“Air Warrior” was created to teach aircrews traditional air support and interdiction skills against a conventional enemy ground force. It pitted dedicated ground-attack and strike assets against large troop formations during mock battle at the NTC. Once the program was proven and both services recognized the value of the joint training, the exercise began to incorporate training for Tactical Air Control Party members into a single structure. This allowed all participants to train together, since they would end up fighting together in a real conflict.

Over time, instruction in irregular warfare skills was added to the curriculum. It the use of airpower in counterinsurgency and urban operations; non-traditional intelligence, surveillance, and reconnaissance; and employment of precision-guided munitions and advanced targeting systems.

New aircraft technologies were being used to locate insurgents and search for improvised explosive devices. The use of satellite, digital communications links, and live video feeds from air systems were also incorporated into the training as they had proven to be transformational in the way that air-ground operations were being conducted.

“Air Warrior” was renamed “Green Flag” in 2006. The name change acknowledged the key role of air-ground capabilities in contemporary conflict as well as the growing importance of the exercise. At that point, it run 10 times annually in Nellis Air Force Base and Fort Irwin in the west, and Barksdale Air Force Base and Fort Polk, both in Louisiana, in the east.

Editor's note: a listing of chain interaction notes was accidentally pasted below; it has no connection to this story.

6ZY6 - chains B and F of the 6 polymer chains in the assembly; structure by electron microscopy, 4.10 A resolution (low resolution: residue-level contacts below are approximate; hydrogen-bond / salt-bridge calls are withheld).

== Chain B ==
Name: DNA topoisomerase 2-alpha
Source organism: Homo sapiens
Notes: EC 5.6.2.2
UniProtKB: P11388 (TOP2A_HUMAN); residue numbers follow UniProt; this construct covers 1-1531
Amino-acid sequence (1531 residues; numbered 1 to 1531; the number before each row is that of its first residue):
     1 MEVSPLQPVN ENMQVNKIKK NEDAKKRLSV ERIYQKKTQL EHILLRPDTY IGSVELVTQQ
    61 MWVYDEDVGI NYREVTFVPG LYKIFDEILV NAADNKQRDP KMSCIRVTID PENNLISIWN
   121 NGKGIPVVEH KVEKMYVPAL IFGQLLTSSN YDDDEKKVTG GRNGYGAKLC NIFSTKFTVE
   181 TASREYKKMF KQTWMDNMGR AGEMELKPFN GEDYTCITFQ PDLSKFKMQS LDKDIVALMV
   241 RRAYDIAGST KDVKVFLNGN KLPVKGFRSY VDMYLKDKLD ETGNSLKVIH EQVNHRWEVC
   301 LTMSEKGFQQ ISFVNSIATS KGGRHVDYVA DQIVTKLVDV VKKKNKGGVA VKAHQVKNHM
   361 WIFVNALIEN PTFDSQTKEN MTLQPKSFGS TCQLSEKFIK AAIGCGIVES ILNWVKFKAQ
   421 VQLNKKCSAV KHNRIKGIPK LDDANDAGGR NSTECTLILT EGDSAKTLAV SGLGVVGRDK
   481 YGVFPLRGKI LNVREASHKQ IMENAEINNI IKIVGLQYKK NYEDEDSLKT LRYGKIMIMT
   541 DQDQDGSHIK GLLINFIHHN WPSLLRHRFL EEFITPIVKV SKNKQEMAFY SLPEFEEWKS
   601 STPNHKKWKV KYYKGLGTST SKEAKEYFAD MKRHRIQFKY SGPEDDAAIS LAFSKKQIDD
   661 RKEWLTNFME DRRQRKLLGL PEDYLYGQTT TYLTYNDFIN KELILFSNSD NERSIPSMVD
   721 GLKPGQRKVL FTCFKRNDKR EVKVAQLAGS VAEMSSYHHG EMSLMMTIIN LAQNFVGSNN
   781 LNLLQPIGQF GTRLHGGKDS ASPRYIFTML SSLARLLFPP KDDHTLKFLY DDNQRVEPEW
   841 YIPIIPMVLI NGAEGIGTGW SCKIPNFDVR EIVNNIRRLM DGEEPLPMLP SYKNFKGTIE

Green and Red Flag, the Air Force’s Twin Pillar Exercises

Exercise Green Flag
A B-1B Lancer from Ellsworth Air Force Base, SD, flies off after an air refueling training event with a KC-10 Extender, near Edwards AFB, CA during Green Flag-West in 2017. (Photo by Staff Sgt. Nicole Leidholm/U.S. Air Force)

“Green Flag,” in conjunction with its partner exercise “Red Flag,” ensures that the Air Force can execute in all realms and against all adversaries. Green Flag-West provides a realistic close air support training environment for Airmen and Soldiers preparing to deploy to Southwest Asia.

It is a totally unscripted battle exercise. It provides units with training on a scale not available at or near their home stations. Participating aircrews, working closely with the Joint Terminal Attack Controllers embedded with the Army, fly missions to support thousands of soldiers who are engaged against an opposing enemy force in a 1,000-square-mile combat environment similar in climate and terrain to what they would encounter overseas.

In order to create the most realistic environment possible, the Department of Defense has brought in Hollywood set designers to make the villages at Fort Irwin look exactly like they would in the Area of Responsibility (AOR). To take it a step further, role-players are hired to participate. These are people from Iraq and Afghanistan. Their role is to dress, speak, conduct business, and live as they would back home. At any given moment, there are as many as 5,500 actual troops and 1,700 “force multipliers” between the opposing force, the role-players, and those maintaining the combat outposts at NTC.


This article was written by Scott Wolff and originally published in 2014.